Pacific nations with giant clam mariculture programs are American Samoa, Cook Islands, Fiji, Kosrae, Malaysia, Palau, the Philippines, Pohnpei, Republic of the Marshall Islands, Samoa, Solomon Islands, and Tonga. There are also mariculture operations in the Cocos Islands and Red Sea. In addition, interest in giant clam mariculture can be found in French Polynesia, Indonesia, New Caledonia, and Vanuatu.

Restocking reefs is a major function of this mariculture, and there have been some reintroductions of extinct species from overseas hatcheries. Some clams are cultured for local consumption. The small companies are directed at the aquarium trade, and there is consideration of the sashimi market.

The Philippines has been most successful in restocking programs through the University of the Philippines Marine Science Institute (UPMSI) and Silliman University Marine Laboratory (SUML). T. gigas have been stocked on reefs throughout “the length and breath of the (Philippine) archipelago,” to quote Ed Gomez.

UPMSI has 10,000 T. gigas broodstock, progeny from imported and quarantined seed clams from Australia and the Solomons, and 500,000 T. squamosal juveniles. The institute is selling cultured clams to coastal industries that have an “environmental debt” to pay. SUML is selling clams to local government and nongovernment agencies for restocking in their sanctuaries.

The main commercial production of giant clams is for the tropical aquarium trade in North America, Europe and possibly Japan. There are strong indications of undersupply, with an apparent limited number of retailers.

Giant clam
Giant clam juveniles are placed within protective mesh during the early phase of ocean culture.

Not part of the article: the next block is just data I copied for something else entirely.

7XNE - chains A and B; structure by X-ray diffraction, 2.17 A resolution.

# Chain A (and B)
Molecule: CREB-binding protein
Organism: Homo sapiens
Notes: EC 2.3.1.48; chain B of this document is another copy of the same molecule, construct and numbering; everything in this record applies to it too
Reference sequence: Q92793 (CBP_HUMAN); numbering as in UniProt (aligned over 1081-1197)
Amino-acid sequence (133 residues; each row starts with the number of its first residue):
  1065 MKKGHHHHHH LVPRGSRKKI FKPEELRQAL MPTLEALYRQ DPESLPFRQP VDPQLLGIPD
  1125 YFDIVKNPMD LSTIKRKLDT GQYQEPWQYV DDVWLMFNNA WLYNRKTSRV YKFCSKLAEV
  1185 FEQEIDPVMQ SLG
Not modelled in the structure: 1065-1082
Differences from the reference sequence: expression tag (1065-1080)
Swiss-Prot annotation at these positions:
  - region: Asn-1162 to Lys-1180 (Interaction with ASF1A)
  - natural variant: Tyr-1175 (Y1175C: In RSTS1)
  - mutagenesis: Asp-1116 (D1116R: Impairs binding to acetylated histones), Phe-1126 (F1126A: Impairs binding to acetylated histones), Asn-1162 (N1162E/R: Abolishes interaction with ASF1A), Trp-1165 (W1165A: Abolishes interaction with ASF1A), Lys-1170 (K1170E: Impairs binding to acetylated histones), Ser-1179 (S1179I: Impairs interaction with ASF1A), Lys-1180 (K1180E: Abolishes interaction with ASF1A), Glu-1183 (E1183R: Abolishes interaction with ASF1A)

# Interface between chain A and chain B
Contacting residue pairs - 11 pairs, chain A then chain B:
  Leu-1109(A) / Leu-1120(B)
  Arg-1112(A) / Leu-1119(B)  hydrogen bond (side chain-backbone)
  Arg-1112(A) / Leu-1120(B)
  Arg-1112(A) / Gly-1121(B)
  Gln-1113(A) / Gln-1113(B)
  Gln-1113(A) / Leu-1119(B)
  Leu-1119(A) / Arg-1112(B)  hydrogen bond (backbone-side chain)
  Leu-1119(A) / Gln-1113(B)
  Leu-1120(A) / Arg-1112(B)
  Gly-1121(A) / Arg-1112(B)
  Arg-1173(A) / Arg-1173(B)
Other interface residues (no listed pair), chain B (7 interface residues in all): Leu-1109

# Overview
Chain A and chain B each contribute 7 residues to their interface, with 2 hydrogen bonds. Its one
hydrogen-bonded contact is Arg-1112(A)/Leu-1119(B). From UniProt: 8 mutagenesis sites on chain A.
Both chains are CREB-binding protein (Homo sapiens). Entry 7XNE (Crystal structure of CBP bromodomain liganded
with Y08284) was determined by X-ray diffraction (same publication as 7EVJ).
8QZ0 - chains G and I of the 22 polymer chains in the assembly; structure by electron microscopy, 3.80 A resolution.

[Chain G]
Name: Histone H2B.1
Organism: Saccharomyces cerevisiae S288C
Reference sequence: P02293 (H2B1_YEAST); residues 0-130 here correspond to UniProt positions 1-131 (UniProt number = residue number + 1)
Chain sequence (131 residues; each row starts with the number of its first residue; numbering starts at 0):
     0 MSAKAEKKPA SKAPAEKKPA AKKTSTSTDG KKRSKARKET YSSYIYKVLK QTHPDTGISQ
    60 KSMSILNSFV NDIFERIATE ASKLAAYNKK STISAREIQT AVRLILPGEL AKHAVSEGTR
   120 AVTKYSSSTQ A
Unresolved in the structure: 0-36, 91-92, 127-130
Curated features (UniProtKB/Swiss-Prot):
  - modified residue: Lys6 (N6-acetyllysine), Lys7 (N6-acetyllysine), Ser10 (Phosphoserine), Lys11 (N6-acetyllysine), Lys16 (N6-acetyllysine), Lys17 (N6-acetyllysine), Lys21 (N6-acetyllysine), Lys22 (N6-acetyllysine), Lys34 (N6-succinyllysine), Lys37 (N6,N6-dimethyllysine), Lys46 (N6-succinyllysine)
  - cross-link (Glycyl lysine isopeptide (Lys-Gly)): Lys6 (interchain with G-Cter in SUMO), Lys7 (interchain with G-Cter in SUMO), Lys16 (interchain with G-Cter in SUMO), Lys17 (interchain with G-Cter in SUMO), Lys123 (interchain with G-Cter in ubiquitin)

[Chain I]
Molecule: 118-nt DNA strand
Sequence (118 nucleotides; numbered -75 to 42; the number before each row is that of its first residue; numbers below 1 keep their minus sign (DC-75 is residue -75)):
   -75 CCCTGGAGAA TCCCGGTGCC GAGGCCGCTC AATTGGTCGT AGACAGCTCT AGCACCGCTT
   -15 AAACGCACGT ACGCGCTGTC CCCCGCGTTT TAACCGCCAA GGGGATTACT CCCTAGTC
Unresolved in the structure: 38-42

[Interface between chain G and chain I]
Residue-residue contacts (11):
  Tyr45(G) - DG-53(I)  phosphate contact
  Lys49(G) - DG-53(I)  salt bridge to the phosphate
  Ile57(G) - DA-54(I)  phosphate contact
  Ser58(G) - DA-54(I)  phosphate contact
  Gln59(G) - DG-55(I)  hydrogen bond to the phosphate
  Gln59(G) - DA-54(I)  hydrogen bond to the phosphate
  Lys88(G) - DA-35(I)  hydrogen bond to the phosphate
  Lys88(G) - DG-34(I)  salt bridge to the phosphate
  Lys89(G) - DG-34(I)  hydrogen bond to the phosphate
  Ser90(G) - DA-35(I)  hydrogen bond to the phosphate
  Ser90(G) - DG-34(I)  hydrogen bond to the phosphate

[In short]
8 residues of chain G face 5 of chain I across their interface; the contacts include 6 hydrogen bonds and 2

Giant clams are not difficult to culture, and a number of hatcheries and grow-out operations have been established in the Indo-Pacific region. For some of these nations, clam culture represents early moves into mariculture.

Most clam mariculture is for restocking depleted reefs. The main commercial activity is through small companiesthat provide small clams for the aquarium trade. The advantage of this trade is that the high-value product takes only two years to reach marketable size. Other markets require products from larger, older clams. Mariculture of giant clams will continue on a small scale, but there are large markets for clam products that have yet to be tapped.

Major developments will probably see large entrepreneurial companies identify economic markets of an international scale. Since some high-value clam products require growth periods over six years, it is likely such companies would also target markets for 2- and 3-year-old clams. Selling seed clams to other operations could be another source of early financial returns.

Many products require rapid and reliable air links from farms to international markets, which will constrain the kind of giant clam mariculture practiced in some Indo-Pacific regions. One strategy may be to use several sites for progressive culture of the clams. Reintroductions have demonstrated that seed clams can be conveniently transported in large numbers over long distances.

(Editor’s Note: This article was originally published in the June 2003 print edition of the Global Aquaculture Advocate.)